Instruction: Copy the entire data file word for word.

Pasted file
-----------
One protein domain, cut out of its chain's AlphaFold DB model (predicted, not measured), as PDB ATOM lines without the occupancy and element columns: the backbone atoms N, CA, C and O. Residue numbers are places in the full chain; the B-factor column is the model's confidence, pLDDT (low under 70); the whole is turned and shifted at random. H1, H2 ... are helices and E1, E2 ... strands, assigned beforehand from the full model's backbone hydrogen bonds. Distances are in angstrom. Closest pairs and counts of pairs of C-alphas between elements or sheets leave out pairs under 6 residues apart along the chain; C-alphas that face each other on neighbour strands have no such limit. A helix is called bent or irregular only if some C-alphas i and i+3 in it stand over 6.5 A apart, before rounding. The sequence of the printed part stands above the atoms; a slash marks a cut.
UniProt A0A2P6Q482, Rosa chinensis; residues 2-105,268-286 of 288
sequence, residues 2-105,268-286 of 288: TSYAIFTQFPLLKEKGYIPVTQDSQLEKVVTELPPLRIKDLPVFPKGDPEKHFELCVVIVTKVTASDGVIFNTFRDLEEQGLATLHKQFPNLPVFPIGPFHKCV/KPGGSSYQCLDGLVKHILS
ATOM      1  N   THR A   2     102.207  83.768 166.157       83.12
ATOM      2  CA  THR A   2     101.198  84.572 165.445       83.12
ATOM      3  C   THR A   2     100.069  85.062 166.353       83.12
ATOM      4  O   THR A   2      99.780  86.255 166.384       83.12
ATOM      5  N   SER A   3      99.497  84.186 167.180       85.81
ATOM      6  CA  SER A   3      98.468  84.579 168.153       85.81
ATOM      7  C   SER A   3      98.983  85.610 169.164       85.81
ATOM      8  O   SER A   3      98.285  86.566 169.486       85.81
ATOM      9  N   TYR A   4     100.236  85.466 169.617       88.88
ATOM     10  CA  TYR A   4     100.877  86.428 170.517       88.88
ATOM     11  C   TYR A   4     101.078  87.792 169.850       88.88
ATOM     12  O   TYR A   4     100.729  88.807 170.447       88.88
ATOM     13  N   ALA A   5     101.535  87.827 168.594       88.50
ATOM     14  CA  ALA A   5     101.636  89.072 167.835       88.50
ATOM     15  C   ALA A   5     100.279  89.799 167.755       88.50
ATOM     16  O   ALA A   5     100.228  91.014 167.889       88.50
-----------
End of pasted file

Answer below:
One protein domain, cut out of its chain's AlphaFold DB model (predicted, not measured), as PDB ATOM lines without the occupancy and element columns: the backbone atoms N, CA, C and O. Residue numbers are places in the full chain; the B-factor column is the model's confidence, pLDDT (low under 70); the whole is turned and shifted at random. H1, H2 ... are helices and E1, E2 ... strands, assigned beforehand from the full model's backbone hydrogen bonds. Distances are in angstrom. Closest pairs and counts of pairs of C-alphas between elements or sheets leave out pairs under 6 residues apart along the chain; C-alphas that face each other on neighbour strands have no such limit. A helix is called bent or irregular only if some C-alphas i and i+3 in it stand over 6.5 A apart, before rounding. The sequence of the printed part stands above the atoms; a slash marks a cut.
UniProt A0A2P6Q482, Rosa chinensis; residues 2-105,268-286 of 288
sequence, residues 2-105,268-286 of 288: TSYAIFTQFPLLKEKGYIPVTQDSQLEKVVTELPPLRIKDLPVFPKGDPEKHFELCVVIVTKVTASDGVIFNTFRDLEEQGLATLHKQFPNLPVFPIGPFHKCV/KPGGSSYQCLDGLVKHILS
ATOM      1  N   THR A   2     102.207  83.768 166.157       83.12
ATOM      2  CA  THR A   2     101.198  84.572 165.445       83.12
ATOM      3  C   THR A   2     100.069  85.062 166.353       83.12
ATOM      4  O   THR A   2      99.780  86.255 166.384       83.12
ATOM      5  N   SER A   3      99.497  84.186 167.180       85.81
ATOM      6  CA  SER A   3      98.468  84.579 168.153       85.81
ATOM      7  C   SER A   3      98.983  85.610 169.164       85.81
ATOM      8  O   SER A   3      98.285  86.566 169.486       85.81
ATOM      9  N   TYR A   4     100.236  85.466 169.617       88.88
ATOM     10  CA  TYR A   4     100.877  86.428 170.517       88.88
ATOM     11  C   TYR A   4     101.078  87.792 169.850       88.88
ATOM     12  O   TYR A   4     100.729  88.807 170.447       88.88
ATOM     13  N   ALA A   5     101.535  87.827 168.594       88.50
ATOM     14  CA  ALA A   5     101.636  89.072 167.835       88.50
ATOM     15  C   ALA A   5     100.279  89.799 167.755       88.50
ATOM     16  O   ALA A   5     100.228  91.014 167.889       88.50